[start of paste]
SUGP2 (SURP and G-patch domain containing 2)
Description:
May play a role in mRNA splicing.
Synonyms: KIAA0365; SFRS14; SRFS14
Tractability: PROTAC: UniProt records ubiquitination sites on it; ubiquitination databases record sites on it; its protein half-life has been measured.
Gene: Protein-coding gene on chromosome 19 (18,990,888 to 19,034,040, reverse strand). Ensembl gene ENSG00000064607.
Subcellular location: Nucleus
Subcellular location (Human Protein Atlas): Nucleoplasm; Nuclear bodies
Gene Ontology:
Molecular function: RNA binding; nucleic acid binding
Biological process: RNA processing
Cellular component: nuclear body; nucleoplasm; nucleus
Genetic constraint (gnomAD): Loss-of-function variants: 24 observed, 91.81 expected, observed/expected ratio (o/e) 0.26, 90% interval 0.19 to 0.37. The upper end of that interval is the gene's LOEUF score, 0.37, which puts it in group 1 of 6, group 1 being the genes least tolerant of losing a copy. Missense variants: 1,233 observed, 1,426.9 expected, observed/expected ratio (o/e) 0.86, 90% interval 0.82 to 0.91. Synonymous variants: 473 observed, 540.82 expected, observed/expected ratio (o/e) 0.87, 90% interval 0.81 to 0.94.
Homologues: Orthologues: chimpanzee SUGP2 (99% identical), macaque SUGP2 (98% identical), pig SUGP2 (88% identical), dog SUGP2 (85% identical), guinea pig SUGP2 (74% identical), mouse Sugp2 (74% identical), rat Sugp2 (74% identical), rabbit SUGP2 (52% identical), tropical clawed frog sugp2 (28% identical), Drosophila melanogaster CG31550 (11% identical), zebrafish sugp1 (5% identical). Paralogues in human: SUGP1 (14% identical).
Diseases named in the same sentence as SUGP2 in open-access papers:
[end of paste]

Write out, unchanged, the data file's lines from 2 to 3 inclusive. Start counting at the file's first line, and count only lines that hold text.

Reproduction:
Description:
May play a role in mRNA splicing.